Monthly Archives: October 2007

A review of 3 books on the subject in The New Republic laments at length. Here’s an excerpt:

The discourse supporting classical music so reeks of historical blindness and sanctimonious self-regard as to render the object of its ministrations practically indefensible. Belief in its indispensability, or in its cultural superiority, is by now unrecoverable, and those who mount such arguments on its behalf morally indict themselves. Which is not to say that classical music, or any music, is morally reprehensible. Only people, not music, can be that. What is reprehensible is to see its cause as right against some wrong.

The article is an energetic analysis of classical music’s position in American culture in the 20th century. The upshot seems to be is that classical music’s defenders see any attempt to cater to the audience as dumbing-down, and therefore bad. This attitude alienates potential new fans.

It’s too bad. But it’s easy to see why audiences aren’t attracted to the classical music product.

Visiting the web site of an NYP, BSO, or SFS, you’ll find white bow ties, wine-tasting events, and invitations to “experience the lush, romantic virtuosity of Rachmaninoff”. It’s all so very, very… refined.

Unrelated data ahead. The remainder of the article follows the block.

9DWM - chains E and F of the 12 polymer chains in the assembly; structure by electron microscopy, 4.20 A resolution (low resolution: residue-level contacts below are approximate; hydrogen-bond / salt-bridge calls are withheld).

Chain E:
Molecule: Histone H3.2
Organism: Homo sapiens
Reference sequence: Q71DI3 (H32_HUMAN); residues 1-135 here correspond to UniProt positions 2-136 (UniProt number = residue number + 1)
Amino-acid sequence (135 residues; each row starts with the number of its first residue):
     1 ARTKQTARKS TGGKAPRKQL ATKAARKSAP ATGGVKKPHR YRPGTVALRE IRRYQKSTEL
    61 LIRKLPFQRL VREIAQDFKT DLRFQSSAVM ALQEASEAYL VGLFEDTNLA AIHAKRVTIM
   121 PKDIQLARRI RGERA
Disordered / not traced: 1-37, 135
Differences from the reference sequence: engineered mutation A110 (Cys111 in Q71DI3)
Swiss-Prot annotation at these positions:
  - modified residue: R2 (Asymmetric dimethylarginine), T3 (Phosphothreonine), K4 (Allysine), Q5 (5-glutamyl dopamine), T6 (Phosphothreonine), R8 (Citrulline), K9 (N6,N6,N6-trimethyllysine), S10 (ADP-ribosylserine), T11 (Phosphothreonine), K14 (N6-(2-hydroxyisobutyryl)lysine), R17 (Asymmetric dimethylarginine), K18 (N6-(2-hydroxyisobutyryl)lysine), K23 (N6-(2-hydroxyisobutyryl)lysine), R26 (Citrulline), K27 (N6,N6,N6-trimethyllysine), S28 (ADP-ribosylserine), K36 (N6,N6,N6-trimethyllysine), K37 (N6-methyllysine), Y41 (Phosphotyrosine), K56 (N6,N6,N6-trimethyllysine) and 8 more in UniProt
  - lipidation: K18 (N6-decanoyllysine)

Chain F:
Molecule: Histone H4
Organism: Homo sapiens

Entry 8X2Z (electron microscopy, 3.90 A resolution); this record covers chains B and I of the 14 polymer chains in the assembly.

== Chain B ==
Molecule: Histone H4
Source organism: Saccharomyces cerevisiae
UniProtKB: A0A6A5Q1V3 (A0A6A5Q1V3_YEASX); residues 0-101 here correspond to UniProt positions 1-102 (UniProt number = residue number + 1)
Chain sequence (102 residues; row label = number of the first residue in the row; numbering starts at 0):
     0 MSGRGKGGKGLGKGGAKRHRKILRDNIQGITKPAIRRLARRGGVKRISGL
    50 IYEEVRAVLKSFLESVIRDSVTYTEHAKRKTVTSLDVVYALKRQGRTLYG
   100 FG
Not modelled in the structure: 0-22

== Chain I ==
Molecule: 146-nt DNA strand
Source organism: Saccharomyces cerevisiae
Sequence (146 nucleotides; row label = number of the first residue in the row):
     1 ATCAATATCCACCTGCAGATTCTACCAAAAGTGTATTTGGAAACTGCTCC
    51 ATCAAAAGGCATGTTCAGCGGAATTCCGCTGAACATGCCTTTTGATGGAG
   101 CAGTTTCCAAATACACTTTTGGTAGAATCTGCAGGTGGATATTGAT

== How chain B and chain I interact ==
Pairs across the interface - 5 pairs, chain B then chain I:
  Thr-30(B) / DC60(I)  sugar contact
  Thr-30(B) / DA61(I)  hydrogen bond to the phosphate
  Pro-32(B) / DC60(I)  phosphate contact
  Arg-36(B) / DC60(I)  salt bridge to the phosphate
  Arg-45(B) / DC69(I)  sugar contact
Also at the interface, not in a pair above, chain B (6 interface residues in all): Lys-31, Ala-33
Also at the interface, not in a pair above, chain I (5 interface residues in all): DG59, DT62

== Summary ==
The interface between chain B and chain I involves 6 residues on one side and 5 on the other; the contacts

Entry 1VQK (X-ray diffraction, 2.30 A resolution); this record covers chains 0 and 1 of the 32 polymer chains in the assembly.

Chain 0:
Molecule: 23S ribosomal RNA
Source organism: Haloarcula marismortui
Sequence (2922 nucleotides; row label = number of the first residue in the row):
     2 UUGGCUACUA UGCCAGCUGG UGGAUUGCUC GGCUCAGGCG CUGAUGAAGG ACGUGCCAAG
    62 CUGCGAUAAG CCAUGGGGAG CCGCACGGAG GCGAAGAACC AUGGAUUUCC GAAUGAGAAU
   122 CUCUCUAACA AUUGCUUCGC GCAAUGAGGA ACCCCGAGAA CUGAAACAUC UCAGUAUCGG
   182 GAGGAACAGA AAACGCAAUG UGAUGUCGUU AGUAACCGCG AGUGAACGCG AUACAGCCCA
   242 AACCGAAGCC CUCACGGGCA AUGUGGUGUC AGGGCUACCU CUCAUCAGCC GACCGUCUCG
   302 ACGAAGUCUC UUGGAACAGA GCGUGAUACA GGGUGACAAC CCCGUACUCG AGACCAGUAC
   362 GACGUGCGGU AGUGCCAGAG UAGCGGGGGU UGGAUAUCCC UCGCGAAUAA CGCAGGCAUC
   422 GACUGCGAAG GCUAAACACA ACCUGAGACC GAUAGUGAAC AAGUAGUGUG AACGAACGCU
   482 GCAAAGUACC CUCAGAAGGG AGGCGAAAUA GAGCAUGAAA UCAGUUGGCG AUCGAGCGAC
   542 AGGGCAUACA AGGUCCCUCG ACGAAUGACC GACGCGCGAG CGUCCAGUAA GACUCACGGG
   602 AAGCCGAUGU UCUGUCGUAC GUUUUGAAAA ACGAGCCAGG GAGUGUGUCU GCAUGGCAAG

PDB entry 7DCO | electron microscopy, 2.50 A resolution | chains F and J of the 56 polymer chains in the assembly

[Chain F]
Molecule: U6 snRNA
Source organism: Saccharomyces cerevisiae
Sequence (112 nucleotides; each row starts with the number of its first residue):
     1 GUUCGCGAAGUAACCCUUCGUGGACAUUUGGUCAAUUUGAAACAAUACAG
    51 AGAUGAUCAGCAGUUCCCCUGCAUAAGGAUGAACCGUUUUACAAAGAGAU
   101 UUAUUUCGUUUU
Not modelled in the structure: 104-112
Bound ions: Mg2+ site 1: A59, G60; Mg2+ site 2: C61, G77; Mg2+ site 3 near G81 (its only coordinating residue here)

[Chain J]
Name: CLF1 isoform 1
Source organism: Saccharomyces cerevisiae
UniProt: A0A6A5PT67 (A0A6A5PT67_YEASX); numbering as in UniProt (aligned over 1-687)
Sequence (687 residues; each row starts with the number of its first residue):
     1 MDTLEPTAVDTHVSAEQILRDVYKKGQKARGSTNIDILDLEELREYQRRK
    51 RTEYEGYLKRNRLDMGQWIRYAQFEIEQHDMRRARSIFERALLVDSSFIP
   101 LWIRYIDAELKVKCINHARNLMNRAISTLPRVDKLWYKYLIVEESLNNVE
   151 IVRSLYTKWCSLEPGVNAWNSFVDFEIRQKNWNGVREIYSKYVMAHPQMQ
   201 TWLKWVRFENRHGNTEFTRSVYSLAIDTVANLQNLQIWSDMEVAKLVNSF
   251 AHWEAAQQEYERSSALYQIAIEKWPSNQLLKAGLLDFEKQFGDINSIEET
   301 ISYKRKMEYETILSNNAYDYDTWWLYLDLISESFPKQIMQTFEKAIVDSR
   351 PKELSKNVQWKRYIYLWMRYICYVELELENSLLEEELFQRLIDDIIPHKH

Compare this to the raucous delight of the audience at Video Games Live, an upstart series of concerts featuring video game music:

Sure, a big part of the fun is the pop-culture irony. But these concerts also feature music from more recent games that takes itself quite seriously. And the audience does as well.

The attraction is obvious. It’s the gentle childhood memories of Frogger and Donkey Kong. Or the immersive fantasy worlds of Halo and Zelda. People have spent a lot of time with this music and internalized it with fond memories.

It’s much harder for the audience to develop a connection to that lush, romantic virtuosity of Rachmaninoff.

If this trend plays out like blogging vs. the MSM, we might see upstart orchestras like VGL compete rather seriously against the “MSS” (mainstream symphonies). Not only stealing away the audience, but also the performers. Now that could get rather interesting.

Posted 9 years ago by John Piscitello